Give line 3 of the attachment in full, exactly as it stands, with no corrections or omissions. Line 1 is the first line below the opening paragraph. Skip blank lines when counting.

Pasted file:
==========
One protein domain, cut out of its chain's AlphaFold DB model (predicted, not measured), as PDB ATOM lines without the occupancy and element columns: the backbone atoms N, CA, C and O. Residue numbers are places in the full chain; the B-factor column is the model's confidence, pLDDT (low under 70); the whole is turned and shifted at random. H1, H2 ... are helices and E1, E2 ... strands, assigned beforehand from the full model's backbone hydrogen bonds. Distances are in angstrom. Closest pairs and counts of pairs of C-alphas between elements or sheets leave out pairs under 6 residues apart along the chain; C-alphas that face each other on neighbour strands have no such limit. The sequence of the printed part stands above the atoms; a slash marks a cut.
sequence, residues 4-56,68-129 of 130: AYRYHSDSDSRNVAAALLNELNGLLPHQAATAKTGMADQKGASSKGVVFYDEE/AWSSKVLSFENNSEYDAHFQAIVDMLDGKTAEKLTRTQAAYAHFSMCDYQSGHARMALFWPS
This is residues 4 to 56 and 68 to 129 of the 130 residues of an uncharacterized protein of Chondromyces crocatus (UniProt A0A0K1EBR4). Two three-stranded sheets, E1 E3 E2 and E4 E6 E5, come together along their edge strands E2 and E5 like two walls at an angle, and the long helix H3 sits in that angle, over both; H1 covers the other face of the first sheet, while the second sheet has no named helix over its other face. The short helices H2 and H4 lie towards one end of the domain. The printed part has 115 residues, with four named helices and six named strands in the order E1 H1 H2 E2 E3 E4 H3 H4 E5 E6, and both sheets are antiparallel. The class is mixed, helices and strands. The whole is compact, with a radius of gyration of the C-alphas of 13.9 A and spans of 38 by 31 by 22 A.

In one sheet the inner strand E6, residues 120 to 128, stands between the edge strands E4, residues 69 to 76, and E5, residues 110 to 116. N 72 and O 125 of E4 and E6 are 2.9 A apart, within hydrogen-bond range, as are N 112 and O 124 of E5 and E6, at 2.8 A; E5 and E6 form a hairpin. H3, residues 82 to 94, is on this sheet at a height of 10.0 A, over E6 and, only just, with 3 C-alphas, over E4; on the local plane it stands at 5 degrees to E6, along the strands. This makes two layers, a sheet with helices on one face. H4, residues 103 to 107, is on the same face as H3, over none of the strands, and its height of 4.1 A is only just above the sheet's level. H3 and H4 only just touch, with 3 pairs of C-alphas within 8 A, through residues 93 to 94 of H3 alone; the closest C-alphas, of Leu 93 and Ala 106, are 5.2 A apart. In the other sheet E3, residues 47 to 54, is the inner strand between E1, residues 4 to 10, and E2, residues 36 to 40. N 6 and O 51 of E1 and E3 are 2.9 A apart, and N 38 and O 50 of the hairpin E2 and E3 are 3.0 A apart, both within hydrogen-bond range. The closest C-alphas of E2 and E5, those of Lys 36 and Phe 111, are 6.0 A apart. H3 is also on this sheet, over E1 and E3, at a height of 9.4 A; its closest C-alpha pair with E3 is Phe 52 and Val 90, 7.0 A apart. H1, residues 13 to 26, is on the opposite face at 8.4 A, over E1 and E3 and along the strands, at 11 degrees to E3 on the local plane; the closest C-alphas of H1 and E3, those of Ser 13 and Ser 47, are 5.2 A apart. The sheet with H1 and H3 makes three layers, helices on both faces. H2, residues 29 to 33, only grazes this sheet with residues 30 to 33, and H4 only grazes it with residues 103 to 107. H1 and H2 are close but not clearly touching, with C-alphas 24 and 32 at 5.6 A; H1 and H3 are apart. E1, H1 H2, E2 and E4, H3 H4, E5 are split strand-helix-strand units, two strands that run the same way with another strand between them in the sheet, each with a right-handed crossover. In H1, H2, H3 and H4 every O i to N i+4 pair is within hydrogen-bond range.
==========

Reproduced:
In one sheet the inner strand E6, residues 120 to 128, stands between the edge strands E4, residues 69 to 76, and E5, residues 110 to 116. N 72 and O 125 of E4 and E6 are 2.9 A apart, within hydrogen-bond range, as are N 112 and O 124 of E5 and E6, at 2.8 A; E5 and E6 form a hairpin. H3, residues 82 to 94, is on this sheet at a height of 10.0 A, over E6 and, only just, with 3 C-alphas, over E4; on the local plane it stands at 5 degrees to E6, along the strands. This makes two layers, a sheet with helices on one face. H4, residues 103 to 107, is on the same face as H3, over none of the strands, and its height of 4.1 A is only just above the sheet's level. H3 and H4 only just touch, with 3 pairs of C-alphas within 8 A, through residues 93 to 94 of H3 alone; the closest C-alphas, of Leu 93 and Ala 106, are 5.2 A apart. In the other sheet E3, residues 47 to 54, is the inner strand between E1, residues 4 to 10, and E2, residues 36 to 40. N 6 and O 51 of E1 and E3 are 2.9 A apart, and N 38 and O 50 of the hairpin E2 and E3 are 3.0 A apart, both within hydrogen-bond range. The closest C-alphas of E2 and E5, those of Lys 36 and Phe 111, are 6.0 A apart. H3 is also on this sheet, over E1 and E3, at a height of 9.4 A; its closest C-alpha pair with E3 is Phe 52 and Val 90, 7.0 A apart. H1, residues 13 to 26, is on the opposite face at 8.4 A, over E1 and E3 and along the strands, at 11 degrees to E3 on the local plane; the closest C-alphas of H1 and E3, those of Ser 13 and Ser 47, are 5.2 A apart. The sheet with H1 and H3 makes three layers, helices on both faces. H2, residues 29 to 33, only grazes this sheet with residues 30 to 33, and H4 only grazes it with residues 103 to 107. H1 and H2 are close but not clearly touching, with C-alphas 24 and 32 at 5.6 A; H1 and H3 are apart. E1, H1 H2, E2 and E4, H3 H4, E5 are split strand-helix-strand units, two strands that run the same way with another strand between them in the sheet, each with a right-handed crossover. In H1, H2, H3 and H4 every O i to N i+4 pair is within hydrogen-bond range.